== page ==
The program kick-off was covered by the major Chinese newspapers. The NY Chapter designed a week-long workshop for its interns before they begin working at their assigned offices (on June 20). The interns invited guest speakers to the last day of the week long workshop. They have also been working on the up-coming project, the 2016 API Career Fair since June 13. We are confident that this year ‘s event will be as successful as last year’s.
APAPA-NYC interns were delighted to have a group picture with Governor Andrew Cuomo
June 23, 2016--New York City-- Governor Andrew M. Cuomo today signed legislation in New York City to prevent foreclosures and curb the threat posed to communities by “zombie properties.” The bill was passed as part of the 2016 Legislative Session and is a boon for the economic health and public safety of communities and homeowners who would otherwise be at risk of losing their residences. The legislation combats the blight of vacant and abandoned properties by expediting the rehabilitation, repair and improvement of these properties, and enabling the State to assist homeowners facing mortgage foreclosure. The Governor signed the legislation into law, touring the state and visiting affected communities, at events in Syracuse, Manhattan and Long Island.(Kevin P. Coughlin/Office of Governor Andrew M. Cuomo)
Asian Pacific Islander American Public Affairs Association (APAPA), theestablishmentoftheNew YorkChapter
Reported by Sing Tao Daily, World Journal, & China Press
Asian Pacific IslanderAmericanPublic AffairsAssociation (APAPA)has been established eleven yearsinCalifornia and just launched its New York Chapterin Flushing on December 2, 2012. Theorganization empowers its members to take part in public affairs, to nurturethenextgenerationtobecomefuture leaders, and to increase the political and economic status of Asian and Pacific IslanderAmericansin the United States.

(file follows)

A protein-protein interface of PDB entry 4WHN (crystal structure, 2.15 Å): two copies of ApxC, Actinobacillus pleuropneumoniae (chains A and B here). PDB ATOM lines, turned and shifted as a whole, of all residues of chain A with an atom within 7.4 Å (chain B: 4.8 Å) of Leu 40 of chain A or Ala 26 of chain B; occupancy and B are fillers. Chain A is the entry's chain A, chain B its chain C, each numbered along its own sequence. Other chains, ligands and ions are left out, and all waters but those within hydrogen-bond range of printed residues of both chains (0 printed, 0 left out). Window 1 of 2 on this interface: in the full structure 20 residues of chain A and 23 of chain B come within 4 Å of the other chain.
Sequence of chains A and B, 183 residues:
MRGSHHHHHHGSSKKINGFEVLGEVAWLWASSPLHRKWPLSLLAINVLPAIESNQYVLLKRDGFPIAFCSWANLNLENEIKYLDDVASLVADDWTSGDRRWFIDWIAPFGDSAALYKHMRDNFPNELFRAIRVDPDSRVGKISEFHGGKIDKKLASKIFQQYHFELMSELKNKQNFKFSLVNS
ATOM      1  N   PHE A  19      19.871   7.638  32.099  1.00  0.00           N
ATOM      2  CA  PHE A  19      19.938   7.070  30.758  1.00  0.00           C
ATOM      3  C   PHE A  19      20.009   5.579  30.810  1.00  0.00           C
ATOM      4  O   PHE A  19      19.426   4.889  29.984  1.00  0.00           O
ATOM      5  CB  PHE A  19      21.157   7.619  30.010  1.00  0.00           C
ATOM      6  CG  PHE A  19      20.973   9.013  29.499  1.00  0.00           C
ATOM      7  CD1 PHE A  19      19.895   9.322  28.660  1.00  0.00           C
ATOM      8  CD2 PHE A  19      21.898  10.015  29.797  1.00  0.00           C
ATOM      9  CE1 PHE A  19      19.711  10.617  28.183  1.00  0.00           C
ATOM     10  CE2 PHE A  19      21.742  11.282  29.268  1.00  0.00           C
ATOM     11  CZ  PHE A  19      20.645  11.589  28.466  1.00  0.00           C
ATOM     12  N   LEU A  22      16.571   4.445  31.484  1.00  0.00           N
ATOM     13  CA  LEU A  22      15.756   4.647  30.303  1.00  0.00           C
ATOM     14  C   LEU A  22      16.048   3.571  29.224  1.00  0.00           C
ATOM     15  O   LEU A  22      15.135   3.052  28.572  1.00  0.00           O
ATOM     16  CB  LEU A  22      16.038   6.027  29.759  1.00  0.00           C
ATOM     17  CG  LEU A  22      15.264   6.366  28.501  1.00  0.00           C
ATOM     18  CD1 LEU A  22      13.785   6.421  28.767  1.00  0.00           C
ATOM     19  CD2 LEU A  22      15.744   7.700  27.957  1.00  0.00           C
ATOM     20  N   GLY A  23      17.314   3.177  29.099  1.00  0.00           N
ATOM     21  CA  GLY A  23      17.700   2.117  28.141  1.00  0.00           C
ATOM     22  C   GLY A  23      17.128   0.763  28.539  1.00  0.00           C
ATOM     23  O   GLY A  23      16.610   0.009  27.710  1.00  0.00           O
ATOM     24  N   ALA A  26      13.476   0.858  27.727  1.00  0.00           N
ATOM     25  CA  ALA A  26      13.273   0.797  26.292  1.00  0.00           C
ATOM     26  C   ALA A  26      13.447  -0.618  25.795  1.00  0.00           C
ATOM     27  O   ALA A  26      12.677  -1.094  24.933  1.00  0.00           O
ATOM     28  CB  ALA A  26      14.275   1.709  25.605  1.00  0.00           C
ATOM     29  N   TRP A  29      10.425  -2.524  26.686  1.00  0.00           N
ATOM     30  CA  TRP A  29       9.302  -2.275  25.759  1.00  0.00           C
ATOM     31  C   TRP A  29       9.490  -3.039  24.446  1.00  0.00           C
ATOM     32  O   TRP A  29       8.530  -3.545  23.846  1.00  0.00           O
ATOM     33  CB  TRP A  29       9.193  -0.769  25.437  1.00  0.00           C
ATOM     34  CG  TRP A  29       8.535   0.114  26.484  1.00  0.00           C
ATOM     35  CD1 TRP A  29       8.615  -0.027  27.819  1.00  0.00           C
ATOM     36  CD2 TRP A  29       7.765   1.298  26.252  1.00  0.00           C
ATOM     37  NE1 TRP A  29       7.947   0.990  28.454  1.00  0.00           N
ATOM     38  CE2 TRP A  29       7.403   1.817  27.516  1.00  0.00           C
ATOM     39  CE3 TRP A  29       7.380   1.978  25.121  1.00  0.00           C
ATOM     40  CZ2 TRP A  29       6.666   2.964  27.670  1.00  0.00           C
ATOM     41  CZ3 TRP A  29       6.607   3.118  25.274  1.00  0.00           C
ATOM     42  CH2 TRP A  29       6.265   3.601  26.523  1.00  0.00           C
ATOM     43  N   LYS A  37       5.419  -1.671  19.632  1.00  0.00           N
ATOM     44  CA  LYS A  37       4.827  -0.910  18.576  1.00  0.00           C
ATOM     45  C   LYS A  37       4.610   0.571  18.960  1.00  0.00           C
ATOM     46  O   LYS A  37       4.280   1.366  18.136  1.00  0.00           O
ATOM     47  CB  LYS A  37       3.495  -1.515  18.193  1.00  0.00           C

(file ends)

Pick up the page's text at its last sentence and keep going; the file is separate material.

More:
APAPA founder C. C Yin said that 11 years ago, the API community saw a need for and the importance of having representatives of API descent in public office, and this gave him and a few friends the insight to establish the Asian Pacific Islander American Public Affairs Association, to nurture young people interested in politics to become future leaders. In recent years, the political and economic status of Asian and Pacific Islander Americans has increased significantly, and currently, APAPA has 20,000 members and 300 active volunteers. At the state level, API representatives in California grew from zero to 30, and even the mayor of the city of San Francisco is of Chinese descent. In this year’s congressional elections, there were 18 API candidates, six of which were elected to office.
Our mission is to empower Asian and Pacific Islander (API) Americans through education and active participation in civic and public affairs. The organization educates the public about public policy and provides opportunities for our youth to gain firsthand knowledge and experience in governmental and public affairs.